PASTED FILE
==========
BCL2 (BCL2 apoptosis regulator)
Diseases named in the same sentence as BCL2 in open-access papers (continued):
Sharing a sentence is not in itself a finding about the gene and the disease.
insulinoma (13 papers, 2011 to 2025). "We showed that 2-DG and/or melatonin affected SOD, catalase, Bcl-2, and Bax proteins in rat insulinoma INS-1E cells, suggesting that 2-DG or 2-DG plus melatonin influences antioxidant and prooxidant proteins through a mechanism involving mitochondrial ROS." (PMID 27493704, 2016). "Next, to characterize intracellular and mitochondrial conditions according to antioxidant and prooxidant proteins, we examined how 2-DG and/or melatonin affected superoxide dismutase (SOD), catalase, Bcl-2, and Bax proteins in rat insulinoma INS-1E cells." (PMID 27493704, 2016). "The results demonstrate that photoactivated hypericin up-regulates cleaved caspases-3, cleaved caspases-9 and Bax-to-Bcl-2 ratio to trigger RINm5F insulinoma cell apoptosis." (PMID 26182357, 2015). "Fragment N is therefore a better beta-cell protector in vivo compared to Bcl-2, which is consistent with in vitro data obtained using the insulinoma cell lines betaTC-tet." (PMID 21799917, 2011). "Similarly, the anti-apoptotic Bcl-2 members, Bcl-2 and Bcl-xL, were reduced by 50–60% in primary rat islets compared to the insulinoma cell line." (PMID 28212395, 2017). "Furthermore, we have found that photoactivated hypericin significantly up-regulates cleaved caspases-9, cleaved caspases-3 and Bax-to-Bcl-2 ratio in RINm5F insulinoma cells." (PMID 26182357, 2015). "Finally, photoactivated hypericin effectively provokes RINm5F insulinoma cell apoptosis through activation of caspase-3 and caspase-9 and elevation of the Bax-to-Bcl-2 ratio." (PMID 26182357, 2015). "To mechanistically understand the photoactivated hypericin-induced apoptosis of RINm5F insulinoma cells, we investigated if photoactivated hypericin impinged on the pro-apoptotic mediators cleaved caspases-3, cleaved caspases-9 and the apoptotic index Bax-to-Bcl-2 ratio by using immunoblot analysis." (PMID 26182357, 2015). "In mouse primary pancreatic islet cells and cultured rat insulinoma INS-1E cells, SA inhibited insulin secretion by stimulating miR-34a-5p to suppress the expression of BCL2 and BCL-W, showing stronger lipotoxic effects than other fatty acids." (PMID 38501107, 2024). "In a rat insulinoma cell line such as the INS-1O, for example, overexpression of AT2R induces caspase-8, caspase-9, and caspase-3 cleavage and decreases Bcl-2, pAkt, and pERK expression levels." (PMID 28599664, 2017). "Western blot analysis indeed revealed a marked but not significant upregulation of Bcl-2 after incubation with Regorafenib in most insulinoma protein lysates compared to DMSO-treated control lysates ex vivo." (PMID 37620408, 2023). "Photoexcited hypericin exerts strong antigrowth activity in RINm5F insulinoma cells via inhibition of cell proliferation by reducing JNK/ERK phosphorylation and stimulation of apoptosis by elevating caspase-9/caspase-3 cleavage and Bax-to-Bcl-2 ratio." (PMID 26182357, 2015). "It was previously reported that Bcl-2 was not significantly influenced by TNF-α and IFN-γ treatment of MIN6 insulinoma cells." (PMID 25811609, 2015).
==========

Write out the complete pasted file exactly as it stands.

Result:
BCL2 (BCL2 apoptosis regulator)
Diseases named in the same sentence as BCL2 in open-access papers (continued):
Sharing a sentence is not in itself a finding about the gene and the disease.
insulinoma (13 papers, 2011 to 2025). "We showed that 2-DG and/or melatonin affected SOD, catalase, Bcl-2, and Bax proteins in rat insulinoma INS-1E cells, suggesting that 2-DG or 2-DG plus melatonin influences antioxidant and prooxidant proteins through a mechanism involving mitochondrial ROS." (PMID 27493704, 2016). "Next, to characterize intracellular and mitochondrial conditions according to antioxidant and prooxidant proteins, we examined how 2-DG and/or melatonin affected superoxide dismutase (SOD), catalase, Bcl-2, and Bax proteins in rat insulinoma INS-1E cells." (PMID 27493704, 2016). "The results demonstrate that photoactivated hypericin up-regulates cleaved caspases-3, cleaved caspases-9 and Bax-to-Bcl-2 ratio to trigger RINm5F insulinoma cell apoptosis." (PMID 26182357, 2015). "Fragment N is therefore a better beta-cell protector in vivo compared to Bcl-2, which is consistent with in vitro data obtained using the insulinoma cell lines betaTC-tet." (PMID 21799917, 2011). "Similarly, the anti-apoptotic Bcl-2 members, Bcl-2 and Bcl-xL, were reduced by 50–60% in primary rat islets compared to the insulinoma cell line." (PMID 28212395, 2017). "Furthermore, we have found that photoactivated hypericin significantly up-regulates cleaved caspases-9, cleaved caspases-3 and Bax-to-Bcl-2 ratio in RINm5F insulinoma cells." (PMID 26182357, 2015). "Finally, photoactivated hypericin effectively provokes RINm5F insulinoma cell apoptosis through activation of caspase-3 and caspase-9 and elevation of the Bax-to-Bcl-2 ratio." (PMID 26182357, 2015). "To mechanistically understand the photoactivated hypericin-induced apoptosis of RINm5F insulinoma cells, we investigated if photoactivated hypericin impinged on the pro-apoptotic mediators cleaved caspases-3, cleaved caspases-9 and the apoptotic index Bax-to-Bcl-2 ratio by using immunoblot analysis." (PMID 26182357, 2015). "In mouse primary pancreatic islet cells and cultured rat insulinoma INS-1E cells, SA inhibited insulin secretion by stimulating miR-34a-5p to suppress the expression of BCL2 and BCL-W, showing stronger lipotoxic effects than other fatty acids." (PMID 38501107, 2024). "In a rat insulinoma cell line such as the INS-1O, for example, overexpression of AT2R induces caspase-8, caspase-9, and caspase-3 cleavage and decreases Bcl-2, pAkt, and pERK expression levels." (PMID 28599664, 2017). "Western blot analysis indeed revealed a marked but not significant upregulation of Bcl-2 after incubation with Regorafenib in most insulinoma protein lysates compared to DMSO-treated control lysates ex vivo." (PMID 37620408, 2023). "Photoexcited hypericin exerts strong antigrowth activity in RINm5F insulinoma cells via inhibition of cell proliferation by reducing JNK/ERK phosphorylation and stimulation of apoptosis by elevating caspase-9/caspase-3 cleavage and Bax-to-Bcl-2 ratio." (PMID 26182357, 2015). "It was previously reported that Bcl-2 was not significantly influenced by TNF-α and IFN-γ treatment of MIN6 insulinoma cells." (PMID 25811609, 2015).